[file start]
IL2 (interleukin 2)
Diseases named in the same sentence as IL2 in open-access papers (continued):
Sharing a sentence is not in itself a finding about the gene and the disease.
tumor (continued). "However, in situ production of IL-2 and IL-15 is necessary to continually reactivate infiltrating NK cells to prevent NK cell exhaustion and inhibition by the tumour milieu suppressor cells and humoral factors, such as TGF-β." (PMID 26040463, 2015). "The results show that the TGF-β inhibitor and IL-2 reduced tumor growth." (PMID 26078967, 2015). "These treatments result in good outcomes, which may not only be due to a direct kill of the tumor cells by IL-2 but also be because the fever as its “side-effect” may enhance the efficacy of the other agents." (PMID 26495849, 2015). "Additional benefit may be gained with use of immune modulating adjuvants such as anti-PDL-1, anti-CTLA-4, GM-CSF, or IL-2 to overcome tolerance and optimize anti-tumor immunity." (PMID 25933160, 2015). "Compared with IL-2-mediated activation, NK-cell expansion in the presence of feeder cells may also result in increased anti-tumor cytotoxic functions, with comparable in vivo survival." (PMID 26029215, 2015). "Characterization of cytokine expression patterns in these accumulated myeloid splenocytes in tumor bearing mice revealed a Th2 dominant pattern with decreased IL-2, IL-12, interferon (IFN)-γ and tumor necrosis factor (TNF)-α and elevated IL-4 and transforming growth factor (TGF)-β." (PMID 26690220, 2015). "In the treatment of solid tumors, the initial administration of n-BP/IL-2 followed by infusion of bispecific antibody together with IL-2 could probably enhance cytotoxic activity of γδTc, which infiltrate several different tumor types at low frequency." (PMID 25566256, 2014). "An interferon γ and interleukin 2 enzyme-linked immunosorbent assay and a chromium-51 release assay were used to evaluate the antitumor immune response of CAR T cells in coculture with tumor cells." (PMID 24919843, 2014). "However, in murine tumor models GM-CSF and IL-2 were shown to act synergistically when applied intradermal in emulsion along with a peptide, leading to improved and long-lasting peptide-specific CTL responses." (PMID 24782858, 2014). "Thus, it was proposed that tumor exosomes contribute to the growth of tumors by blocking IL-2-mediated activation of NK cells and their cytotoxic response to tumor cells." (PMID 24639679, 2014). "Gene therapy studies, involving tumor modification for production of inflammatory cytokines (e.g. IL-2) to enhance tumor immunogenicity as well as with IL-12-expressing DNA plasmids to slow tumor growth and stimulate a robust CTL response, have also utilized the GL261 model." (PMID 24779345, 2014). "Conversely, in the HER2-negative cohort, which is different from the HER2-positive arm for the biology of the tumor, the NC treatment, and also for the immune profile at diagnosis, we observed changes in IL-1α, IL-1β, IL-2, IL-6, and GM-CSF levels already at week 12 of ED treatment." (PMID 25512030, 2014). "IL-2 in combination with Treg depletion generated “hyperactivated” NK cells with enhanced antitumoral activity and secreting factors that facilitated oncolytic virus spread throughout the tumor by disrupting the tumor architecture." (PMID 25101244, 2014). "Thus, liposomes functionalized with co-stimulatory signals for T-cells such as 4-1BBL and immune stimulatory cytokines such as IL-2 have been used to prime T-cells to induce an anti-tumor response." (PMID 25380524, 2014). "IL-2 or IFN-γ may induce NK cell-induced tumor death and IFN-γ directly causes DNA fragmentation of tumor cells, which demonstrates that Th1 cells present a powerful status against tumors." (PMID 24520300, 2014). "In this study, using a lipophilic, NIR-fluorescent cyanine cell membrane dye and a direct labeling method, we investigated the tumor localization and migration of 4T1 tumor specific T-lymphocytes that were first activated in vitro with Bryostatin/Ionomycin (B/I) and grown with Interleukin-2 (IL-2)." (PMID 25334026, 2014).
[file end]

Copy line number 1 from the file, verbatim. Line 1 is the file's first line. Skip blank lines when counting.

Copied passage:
IL2 (interleukin 2)